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News (Media Awareness Project) - Afghanistan: Trapped in a Narcotic Haze
Title:Afghanistan: Trapped in a Narcotic Haze
Published On:2011-08-28
Source:New York Times (NY)
Fetched On:2011-08-31 06:04:44

Few Treatment Options for Afghans As Drug Use Rises

KABUL, Afghanistan -- Once a river flowed under the low Pul-i-Sokhta
bridge here, but now the thin stream is clotted with garbage, the
banks are piled with refuse and crowds of heroin and opium addicts
huddle in the shadows, some hanging like moths near the bridge's
supports, then slumping in the haze of narcotic smoke.

When outsiders venture in, dozens of the addicts -- there are 200 or
300 here on any given day -- drift over to see the newcomers. Most of
the visitors are health care workers trying to persuade the addicts
to visit their clinic for a shower and a medical screening.

"Are you taking names for treatment?" one man asks, his soiled salwar
kameez hanging loosely around his thin body. "Put me down, my name is

This is another of Afghanistan's afflictions: a growing drug
addiction problem and all the ills that come with that, not least
H.I.V., the virus that causes AIDS, which can be transmitted when
addicts share needles. There were about 900,000 drug users in
Afghanistan in 2010, according to the United Nations Office on Drugs
and Crime, a marked increase from previous years. That means about 7
percent of the adult population of 14 million is using narcotics.

A vast majority take opium-based drugs, which are extraordinarily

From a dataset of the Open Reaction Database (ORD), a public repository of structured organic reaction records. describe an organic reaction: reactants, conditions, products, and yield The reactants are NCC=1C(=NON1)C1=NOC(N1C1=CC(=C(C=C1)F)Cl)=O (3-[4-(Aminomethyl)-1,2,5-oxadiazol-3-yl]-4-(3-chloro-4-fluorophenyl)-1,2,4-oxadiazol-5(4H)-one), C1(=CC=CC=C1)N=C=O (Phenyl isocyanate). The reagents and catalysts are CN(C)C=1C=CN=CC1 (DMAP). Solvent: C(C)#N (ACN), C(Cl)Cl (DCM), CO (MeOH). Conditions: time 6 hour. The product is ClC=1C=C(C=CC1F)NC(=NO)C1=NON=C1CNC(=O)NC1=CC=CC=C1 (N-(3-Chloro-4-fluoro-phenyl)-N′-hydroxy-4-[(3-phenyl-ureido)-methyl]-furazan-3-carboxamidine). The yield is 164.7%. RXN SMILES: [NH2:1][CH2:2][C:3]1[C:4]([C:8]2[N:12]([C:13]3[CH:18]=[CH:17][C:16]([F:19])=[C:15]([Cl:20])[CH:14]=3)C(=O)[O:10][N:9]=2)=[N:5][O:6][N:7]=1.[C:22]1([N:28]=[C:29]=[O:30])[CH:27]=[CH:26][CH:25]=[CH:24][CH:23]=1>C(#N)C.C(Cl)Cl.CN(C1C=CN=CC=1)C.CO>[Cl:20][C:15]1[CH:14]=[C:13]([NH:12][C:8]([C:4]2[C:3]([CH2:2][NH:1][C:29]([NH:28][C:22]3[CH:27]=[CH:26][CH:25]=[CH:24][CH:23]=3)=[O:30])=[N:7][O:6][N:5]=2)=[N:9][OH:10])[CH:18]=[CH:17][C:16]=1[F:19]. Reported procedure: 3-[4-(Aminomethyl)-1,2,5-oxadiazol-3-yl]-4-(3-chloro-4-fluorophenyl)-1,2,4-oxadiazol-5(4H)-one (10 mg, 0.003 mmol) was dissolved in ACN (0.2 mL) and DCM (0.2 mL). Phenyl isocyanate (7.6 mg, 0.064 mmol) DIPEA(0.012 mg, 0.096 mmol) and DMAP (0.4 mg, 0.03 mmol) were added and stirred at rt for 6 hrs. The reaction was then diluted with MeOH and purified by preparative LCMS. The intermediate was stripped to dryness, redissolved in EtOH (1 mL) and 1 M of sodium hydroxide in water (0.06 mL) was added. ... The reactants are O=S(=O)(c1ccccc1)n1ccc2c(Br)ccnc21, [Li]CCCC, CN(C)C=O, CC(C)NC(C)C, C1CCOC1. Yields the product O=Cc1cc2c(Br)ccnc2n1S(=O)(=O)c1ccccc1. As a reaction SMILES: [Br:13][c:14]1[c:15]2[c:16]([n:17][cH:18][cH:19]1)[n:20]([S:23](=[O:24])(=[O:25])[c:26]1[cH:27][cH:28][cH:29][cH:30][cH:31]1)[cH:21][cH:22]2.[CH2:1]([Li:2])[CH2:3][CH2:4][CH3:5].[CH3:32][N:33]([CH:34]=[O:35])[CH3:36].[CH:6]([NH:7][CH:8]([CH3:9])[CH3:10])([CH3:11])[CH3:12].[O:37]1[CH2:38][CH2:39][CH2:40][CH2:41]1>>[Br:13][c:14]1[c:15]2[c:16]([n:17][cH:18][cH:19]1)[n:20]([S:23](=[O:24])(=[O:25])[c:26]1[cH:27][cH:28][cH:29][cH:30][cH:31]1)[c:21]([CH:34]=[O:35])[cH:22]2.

pure here and very cheap -- about $3.50 for enough to get high,
addicts say. Afghanistan is the world's leading producer of opium
poppy, and the opium produced and sold here and its derivatives,
including heroin, are among the most potent on earth. About 150,000
of those using opium-based drugs are injecting heroin, according to
the World Health Organization.

A measure of the problem is that surveys show that 12 to 41 percent
of police recruits test positive for some form of narcotic -- most
are hashish smokers -- according to a recent report by the Government
Accountability Office. Another indicator of the problem is a recent
report by the Ministry of Public Health in partnership with Johns
Hopkins University that found H.I.V. present in about 7 percent of
drug users, double the figure just three years ago, said Dr. Fahim
Paigham, who until recently directed the Ministry of Public Health's
AIDS control program.

Unlike the situation in many countries, where H.I.V. is transmitted
primarily through sexual contact, in Afghanistan the primary
transmission is through shared needles.

The Pul-i-Sokhta bridge -- the name means "burned bridge" -- and
another bridge nearby are the most recent refuges for many of Kabul's
heroin and opium addicts who used to gather in the ruins of the
Russian cultural center on the east side of the city. They were
forced out in late 2010; although some remained in the neighborhood,
many came to the bridges.

Some come here every day to buy and use narcotics, crouching in the
dark corners to shoot up or gathering in small groups to heat the
opium powder until it melts into a black liquid and gives off smoke to inhale.

The ground under the bridge is thick with discarded syringes. Six
mornings a week a team of former addicts, nurses and a couple of
social workers from the French group Medecins du Monde (Doctors of
the World), a nonprofit health care organization, forge ahead into
this particular circle of hell, with large plastic disposal jugs in
one hand and long-handled pincers in the other to pluck needles from
the garbage. It is not uncommon to pick up 160 or 170 needles in a
morning. They hand out fresh needles and alcohol swabs, and the